Reasons Why Most People Lose Their Job

Reasons Why Most People Lose Their Job

Obviously nobody wants to lose their job—but sometimes it pays off to spend a little time thinking about what you shouldn’t be doing and not only what you should be doing if you want to keep yours. A lot of people don’t realize this, but if you’re in an “employment at-will” situation, your boss can fire you for any reason without ever telling you what it is—and it is entirely legal.

There doesn’t actually have to be a reason. That doesn’t mean that most of the reasons people get fired aren’t fairly predictable however, and many are easy to avoid. If you’re aiming for a pink slip, here are 5 surefire ways to get one:

1. Too many questionable sick days.

Everyone takes a “sick day” now and again when they are not sick—and employees with identifiable health issues may regularly take sick days and get away with it if they perform excellently on the job. But don’t abuse sick days; just because you’re going without pay doesn’t mean you aren’t inconveniencing the company. They have to find someone to fill in for you. Use some judgment when you take sick days, whether they are needed or not. Likewise, don’t use vacation days when the company really needs you.

2. Fail to compromise.

It’s one thing to be confident and firm about your ideas, but it is another to be pigheaded and oblivious to other people’s suggestions and requests. Even if you really are smarter than everyone else, nobody is going to care if you are rude and don’t know how to appreciate others. On that note, respect the chain of command, even if you have issues with your higher-ups.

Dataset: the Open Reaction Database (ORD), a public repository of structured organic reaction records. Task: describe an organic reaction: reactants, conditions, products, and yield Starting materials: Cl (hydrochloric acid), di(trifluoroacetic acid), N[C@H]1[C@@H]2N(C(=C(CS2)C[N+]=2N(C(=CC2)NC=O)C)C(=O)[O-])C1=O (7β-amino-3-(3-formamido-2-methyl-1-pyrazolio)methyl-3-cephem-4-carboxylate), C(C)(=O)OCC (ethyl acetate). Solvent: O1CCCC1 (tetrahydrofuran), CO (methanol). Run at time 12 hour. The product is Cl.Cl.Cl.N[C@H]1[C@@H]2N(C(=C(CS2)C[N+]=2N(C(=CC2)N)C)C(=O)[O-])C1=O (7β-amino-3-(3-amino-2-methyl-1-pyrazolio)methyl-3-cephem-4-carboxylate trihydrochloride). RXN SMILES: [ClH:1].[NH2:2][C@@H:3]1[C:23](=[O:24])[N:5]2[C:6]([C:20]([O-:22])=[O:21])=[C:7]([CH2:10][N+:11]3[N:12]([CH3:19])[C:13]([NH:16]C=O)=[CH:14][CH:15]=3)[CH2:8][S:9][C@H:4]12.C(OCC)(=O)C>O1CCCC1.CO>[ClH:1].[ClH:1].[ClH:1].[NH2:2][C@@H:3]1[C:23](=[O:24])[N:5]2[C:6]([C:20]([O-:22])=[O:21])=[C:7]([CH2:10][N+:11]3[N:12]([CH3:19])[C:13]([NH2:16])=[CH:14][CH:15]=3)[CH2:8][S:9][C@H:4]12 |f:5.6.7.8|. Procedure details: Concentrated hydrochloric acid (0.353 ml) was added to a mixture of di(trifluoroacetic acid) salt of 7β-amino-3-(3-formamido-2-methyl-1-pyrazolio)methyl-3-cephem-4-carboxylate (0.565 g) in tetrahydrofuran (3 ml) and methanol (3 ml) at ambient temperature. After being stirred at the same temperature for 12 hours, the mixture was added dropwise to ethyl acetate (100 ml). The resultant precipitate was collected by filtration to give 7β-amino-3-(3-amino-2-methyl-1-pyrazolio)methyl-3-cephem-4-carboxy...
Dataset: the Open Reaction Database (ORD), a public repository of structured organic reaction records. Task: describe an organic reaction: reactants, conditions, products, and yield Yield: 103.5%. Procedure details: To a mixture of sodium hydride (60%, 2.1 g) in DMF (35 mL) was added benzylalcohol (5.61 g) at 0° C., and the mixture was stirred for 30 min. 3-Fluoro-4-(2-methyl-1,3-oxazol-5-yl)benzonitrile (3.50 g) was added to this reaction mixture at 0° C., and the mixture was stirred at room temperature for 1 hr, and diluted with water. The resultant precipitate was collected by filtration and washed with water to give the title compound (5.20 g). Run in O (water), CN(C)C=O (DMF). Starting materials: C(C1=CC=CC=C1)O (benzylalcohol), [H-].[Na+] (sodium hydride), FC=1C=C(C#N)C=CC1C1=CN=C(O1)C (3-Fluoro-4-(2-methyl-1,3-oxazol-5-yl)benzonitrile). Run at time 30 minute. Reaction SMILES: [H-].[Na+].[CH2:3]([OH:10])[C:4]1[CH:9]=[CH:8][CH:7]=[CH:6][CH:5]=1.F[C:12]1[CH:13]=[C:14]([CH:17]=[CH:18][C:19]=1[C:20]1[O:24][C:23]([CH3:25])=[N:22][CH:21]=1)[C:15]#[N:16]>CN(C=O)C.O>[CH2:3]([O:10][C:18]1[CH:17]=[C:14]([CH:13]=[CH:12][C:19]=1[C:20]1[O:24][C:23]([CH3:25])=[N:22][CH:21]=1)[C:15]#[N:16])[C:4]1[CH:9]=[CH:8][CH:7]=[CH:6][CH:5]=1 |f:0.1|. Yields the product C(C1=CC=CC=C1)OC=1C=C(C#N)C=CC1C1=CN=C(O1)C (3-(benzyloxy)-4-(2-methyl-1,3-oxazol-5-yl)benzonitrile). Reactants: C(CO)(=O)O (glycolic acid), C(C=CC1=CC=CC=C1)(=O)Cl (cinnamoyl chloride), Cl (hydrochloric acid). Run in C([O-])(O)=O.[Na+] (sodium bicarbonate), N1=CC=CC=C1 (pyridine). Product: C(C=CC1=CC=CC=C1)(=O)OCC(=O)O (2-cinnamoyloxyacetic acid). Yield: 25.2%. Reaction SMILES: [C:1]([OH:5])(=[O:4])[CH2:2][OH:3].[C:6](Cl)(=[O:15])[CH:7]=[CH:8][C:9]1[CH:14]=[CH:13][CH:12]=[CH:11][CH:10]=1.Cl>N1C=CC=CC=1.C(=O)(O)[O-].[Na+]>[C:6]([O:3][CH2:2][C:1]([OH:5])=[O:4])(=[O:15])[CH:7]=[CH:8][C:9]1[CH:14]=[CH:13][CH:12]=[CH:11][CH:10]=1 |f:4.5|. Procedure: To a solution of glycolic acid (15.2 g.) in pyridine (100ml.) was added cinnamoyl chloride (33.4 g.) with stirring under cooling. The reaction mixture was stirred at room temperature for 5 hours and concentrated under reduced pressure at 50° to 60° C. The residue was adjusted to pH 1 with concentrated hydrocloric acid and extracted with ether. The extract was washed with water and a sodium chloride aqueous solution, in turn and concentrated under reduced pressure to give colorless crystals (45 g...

3. Be grateful for what you’re given.

When you can’t get a raise or something else doesn’t go your way, don’t attack your boss for it. You don’t know whether your boss necessarily has the power to give you the raise, or whether the company has the money. Plus, these days it’s tough to find a job at all, and if you are not thankful for the one you have (and demonstrate that), you will be out before you know it. Most bosses would rather have grateful, happy employees.

4. Guilt by association.

If you hang out with other people who complain, miss deadlines, are under scrutiny, or cause any other sort of trouble, even if you are an excellent worker, your name will be associated with theirs—and thus with their negative traits. You will lose trust in the office, and eventually may lose your job as well.

5. Never stand out.

It may be instinct for you to lay low (plenty of people do this for various innocuous reasons), but never standing out at all may actually mean that nobody pauses to think of you twice before dumping you in a layoff. Does standing out mean taking a risk? It does, but it is the only way to be noticed for your achievements. Over-perform now and again; put in some extra time to help out during difficult times. Speak up when you have an idea. Help others work more efficiently, and be a team player.

Getting a job is really difficult these days, especially one that pays well, so you want to do everything in your power to keep one and not lose it. Replacements for your position are a dime a dozen, and employers will happily kick you to the curb if you aren’t delivering to their expectations or exceeding them.

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